Land and food security

Down to Earth No. 55, November 2002


Indonesian civil society groups and international observers are dismayed that forestry minister Prakosa has formally asked the Home Affairs ministry to cancel a pioneering local regulation on community forestry in Wonosobo (Perda 22/2001).

The Wonosobo regulation paved the way for a new approach to forest management in Central Java.

Down to Earth No 55  November 2002


Peasant farmers across Indonesia are protesting against government policies which deprive them of land and livelihood. They are demanding a new, pro-poor approach to national development which promotes peasants' rights. In the meantime, violence and intimidation of peasants involved in land disputes continues.

Hundreds of peasant farmers from West Java tore down the gates to Indonesia's national parliament in Jakarta in September, during a protest to mark Farmers Day 2002.

Down to Earth No 55 November 2002


The events outlined below show that state-owned forestry company, Perhutani, remains an unreconstructed Suharto-era company, using violence and intimidation to deal with community opposition to its plans. They undermine the company's attempts to present itself to foreign buyers as a socially and environmentally progressive producer.

Perhutani has already run into trouble over certificates issued by the international eco-labelling organisation, the Forest Stewardship Council (FSC).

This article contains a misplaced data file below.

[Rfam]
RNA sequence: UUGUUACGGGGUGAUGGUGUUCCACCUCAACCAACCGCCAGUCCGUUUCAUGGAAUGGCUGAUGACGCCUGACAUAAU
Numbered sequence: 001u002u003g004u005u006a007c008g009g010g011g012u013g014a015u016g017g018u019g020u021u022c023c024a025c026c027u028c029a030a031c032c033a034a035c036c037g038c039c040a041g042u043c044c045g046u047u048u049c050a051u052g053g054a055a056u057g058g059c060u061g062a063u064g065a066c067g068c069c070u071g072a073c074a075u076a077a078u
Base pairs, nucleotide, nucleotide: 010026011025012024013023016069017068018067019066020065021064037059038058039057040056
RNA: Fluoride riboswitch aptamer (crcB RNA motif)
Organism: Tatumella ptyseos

Down to Earth No 53-54  August 2002


NGOs in Manokwari, West Papua, have called for activities at BP's Tangguh gas project to be suspended, following a day-long occupation of the project's base-camp in May. The question of security and military or police intervention at the project site remains a major concern.

Around 50 villagers from Saengga village blockaded BP's Tangguh project base-camp in May, forcing the suspension of activities.

Down to Earth No 53-54  August 2002


The following is translated from 'Patih 'Pak Garang' Laman', an article by Edi Petebang, Kalimantan Review no. 55/March 2000

Patih Laman is a traditional leader of a Talang Mamak community - an indigenous people who live in the forests of Riau and Jambi, Sumatra. Some, but not all of the Talang Mamak's customary forests lie within Bukit Tiga Puluh National Park. The Talang Mamak follow a traditional way of life, practising rotational use of the forests.

Down to Earth No 53-54  August 2002

Kotopanjang dam victims to get compensation?

Over four thousand families forced to resettle on barren land due to a Japan-funded dam have become "developmental refugees" according to a Japanese newspaper report. The Kotopanjang dam in Riau, Sumatra was built on protected forest and the adat (customary) land of local communities in 1997 at a cost of 36.4 billion Yen, almost all of which was a Japanese government loan.

Down to Earth No 52, February 2002


A man was seriously wounded as violence against the local community continues at Aurora's gold mine in Central Kalimantan.

On January 19th a mobile brigade police officer from the Central Kalimantan police force shot a young man at Aurora's Krikil I mine site in North Barito district. The man, named Gunawan, was searching through waste rock at the minesite in Tanah Siang sub-district, when he and two others were discovered by four mobile brigade (Brimob) personnel.